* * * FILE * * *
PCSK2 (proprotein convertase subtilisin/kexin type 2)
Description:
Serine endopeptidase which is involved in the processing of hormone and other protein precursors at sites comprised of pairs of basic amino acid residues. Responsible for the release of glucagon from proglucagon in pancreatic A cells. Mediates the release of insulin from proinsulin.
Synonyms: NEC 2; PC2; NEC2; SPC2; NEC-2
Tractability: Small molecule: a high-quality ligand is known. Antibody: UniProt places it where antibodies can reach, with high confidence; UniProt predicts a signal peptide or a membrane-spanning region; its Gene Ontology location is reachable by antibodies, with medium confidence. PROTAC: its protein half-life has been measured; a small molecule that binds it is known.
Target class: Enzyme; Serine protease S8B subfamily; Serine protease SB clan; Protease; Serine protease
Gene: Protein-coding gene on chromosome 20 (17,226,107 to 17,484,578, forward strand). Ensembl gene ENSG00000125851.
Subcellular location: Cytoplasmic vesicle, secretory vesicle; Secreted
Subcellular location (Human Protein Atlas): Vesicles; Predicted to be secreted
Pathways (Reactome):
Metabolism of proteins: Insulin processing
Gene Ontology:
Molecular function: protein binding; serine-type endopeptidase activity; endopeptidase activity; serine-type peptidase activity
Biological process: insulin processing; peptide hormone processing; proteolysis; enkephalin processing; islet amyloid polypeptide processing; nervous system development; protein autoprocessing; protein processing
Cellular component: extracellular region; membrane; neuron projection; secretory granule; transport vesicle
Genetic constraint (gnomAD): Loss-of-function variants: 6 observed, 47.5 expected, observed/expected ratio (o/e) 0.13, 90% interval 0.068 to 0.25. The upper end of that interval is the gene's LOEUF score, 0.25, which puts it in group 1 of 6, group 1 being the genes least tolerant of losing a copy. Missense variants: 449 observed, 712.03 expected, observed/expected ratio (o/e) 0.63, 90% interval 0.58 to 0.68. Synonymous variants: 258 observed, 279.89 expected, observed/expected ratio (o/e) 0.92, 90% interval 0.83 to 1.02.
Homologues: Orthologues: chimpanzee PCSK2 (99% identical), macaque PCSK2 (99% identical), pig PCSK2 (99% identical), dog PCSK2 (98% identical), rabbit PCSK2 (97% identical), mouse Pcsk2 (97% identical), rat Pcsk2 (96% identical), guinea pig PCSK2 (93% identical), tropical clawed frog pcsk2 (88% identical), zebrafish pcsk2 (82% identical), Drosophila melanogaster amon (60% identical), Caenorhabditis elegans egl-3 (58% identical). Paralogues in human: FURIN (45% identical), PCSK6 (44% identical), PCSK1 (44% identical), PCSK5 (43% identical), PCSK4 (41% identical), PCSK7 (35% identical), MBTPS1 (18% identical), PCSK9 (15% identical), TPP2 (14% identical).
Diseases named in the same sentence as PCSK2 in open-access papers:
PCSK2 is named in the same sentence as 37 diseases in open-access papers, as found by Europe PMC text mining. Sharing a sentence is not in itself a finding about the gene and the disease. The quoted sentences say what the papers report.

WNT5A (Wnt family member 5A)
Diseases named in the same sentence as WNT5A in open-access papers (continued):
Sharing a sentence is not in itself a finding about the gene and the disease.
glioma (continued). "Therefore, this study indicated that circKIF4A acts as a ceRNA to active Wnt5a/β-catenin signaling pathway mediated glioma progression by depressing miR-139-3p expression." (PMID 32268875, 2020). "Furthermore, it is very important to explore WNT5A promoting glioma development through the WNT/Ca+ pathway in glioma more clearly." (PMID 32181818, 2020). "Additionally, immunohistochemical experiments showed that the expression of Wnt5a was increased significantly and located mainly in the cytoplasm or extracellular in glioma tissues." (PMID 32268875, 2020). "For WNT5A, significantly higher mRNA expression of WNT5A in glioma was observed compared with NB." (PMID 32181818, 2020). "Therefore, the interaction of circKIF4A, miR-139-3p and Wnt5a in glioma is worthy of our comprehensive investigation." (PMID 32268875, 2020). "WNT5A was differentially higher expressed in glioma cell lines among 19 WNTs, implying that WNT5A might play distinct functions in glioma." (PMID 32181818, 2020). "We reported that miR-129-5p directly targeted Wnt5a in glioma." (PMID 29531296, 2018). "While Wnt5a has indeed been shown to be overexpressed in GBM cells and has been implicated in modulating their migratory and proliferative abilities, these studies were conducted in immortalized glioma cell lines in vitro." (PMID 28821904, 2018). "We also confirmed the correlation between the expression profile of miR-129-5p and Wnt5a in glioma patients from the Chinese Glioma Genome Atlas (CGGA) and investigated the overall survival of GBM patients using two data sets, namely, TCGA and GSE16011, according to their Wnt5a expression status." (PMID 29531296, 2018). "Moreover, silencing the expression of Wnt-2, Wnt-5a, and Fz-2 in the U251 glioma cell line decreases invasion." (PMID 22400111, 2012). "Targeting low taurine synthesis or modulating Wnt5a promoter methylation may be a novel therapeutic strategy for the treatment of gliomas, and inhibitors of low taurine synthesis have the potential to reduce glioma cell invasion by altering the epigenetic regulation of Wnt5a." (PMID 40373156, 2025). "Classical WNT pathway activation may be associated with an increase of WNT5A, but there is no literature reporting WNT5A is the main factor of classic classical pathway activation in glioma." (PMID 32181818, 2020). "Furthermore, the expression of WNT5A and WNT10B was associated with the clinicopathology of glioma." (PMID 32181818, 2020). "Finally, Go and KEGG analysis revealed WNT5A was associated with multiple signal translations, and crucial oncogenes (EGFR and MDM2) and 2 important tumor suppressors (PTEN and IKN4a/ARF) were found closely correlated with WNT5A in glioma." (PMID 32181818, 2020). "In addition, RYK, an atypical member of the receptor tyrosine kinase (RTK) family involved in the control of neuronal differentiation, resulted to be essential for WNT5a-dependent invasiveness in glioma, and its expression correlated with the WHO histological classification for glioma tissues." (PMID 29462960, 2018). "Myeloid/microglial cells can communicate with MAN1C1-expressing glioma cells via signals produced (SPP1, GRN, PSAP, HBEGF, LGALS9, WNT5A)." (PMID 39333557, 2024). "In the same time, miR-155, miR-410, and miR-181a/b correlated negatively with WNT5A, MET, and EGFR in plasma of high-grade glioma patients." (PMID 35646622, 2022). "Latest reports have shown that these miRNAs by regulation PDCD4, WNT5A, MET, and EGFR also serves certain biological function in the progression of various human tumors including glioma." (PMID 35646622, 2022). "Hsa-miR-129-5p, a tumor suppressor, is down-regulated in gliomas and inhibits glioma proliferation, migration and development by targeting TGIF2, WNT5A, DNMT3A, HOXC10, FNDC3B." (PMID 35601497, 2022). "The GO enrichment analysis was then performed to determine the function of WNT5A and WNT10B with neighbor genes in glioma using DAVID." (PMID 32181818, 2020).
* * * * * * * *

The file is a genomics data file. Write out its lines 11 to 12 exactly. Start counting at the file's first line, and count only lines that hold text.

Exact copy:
Metabolism of proteins: Insulin processing
Gene Ontology: